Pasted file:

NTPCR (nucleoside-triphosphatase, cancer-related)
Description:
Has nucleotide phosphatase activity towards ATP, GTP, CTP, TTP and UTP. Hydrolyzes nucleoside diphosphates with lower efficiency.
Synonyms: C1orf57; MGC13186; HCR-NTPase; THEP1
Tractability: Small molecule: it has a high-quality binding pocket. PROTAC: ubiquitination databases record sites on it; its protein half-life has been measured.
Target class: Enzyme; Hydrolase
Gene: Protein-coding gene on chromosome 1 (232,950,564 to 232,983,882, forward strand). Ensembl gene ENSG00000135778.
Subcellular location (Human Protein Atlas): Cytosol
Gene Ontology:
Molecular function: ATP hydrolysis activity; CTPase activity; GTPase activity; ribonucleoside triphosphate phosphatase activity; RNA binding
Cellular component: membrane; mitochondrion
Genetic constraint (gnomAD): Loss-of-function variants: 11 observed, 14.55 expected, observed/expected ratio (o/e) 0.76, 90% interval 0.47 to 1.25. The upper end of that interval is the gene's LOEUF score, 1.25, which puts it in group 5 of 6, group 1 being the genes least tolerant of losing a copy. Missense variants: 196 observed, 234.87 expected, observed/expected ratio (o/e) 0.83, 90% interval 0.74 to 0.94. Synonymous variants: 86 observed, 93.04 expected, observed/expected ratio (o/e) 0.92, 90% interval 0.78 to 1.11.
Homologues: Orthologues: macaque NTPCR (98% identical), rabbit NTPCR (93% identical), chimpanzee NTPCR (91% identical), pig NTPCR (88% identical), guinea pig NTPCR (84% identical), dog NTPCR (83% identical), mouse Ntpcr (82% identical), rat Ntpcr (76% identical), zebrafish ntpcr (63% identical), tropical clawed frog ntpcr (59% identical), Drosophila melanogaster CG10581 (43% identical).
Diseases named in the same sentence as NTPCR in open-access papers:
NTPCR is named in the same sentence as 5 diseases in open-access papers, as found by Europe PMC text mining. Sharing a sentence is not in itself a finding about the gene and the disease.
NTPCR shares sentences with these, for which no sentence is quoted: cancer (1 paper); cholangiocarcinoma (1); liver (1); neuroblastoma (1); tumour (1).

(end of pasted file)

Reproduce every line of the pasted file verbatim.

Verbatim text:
NTPCR (nucleoside-triphosphatase, cancer-related)
Description:
Has nucleotide phosphatase activity towards ATP, GTP, CTP, TTP and UTP. Hydrolyzes nucleoside diphosphates with lower efficiency.
Synonyms: C1orf57; MGC13186; HCR-NTPase; THEP1
Tractability: Small molecule: it has a high-quality binding pocket. PROTAC: ubiquitination databases record sites on it; its protein half-life has been measured.
Target class: Enzyme; Hydrolase
Gene: Protein-coding gene on chromosome 1 (232,950,564 to 232,983,882, forward strand). Ensembl gene ENSG00000135778.
Subcellular location (Human Protein Atlas): Cytosol
Gene Ontology:
Molecular function: ATP hydrolysis activity; CTPase activity; GTPase activity; ribonucleoside triphosphate phosphatase activity; RNA binding
Cellular component: membrane; mitochondrion
Genetic constraint (gnomAD): Loss-of-function variants: 11 observed, 14.55 expected, observed/expected ratio (o/e) 0.76, 90% interval 0.47 to 1.25. The upper end of that interval is the gene's LOEUF score, 1.25, which puts it in group 5 of 6, group 1 being the genes least tolerant of losing a copy. Missense variants: 196 observed, 234.87 expected, observed/expected ratio (o/e) 0.83, 90% interval 0.74 to 0.94. Synonymous variants: 86 observed, 93.04 expected, observed/expected ratio (o/e) 0.92, 90% interval 0.78 to 1.11.
Homologues: Orthologues: macaque NTPCR (98% identical), rabbit NTPCR (93% identical), chimpanzee NTPCR (91% identical), pig NTPCR (88% identical), guinea pig NTPCR (84% identical), dog NTPCR (83% identical), mouse Ntpcr (82% identical), rat Ntpcr (76% identical), zebrafish ntpcr (63% identical), tropical clawed frog ntpcr (59% identical), Drosophila melanogaster CG10581 (43% identical).
Diseases named in the same sentence as NTPCR in open-access papers:
NTPCR is named in the same sentence as 5 diseases in open-access papers, as found by Europe PMC text mining. Sharing a sentence is not in itself a finding about the gene and the disease.
NTPCR shares sentences with these, for which no sentence is quoted: cancer (1 paper); cholangiocarcinoma (1); liver (1); neuroblastoma (1); tumour (1).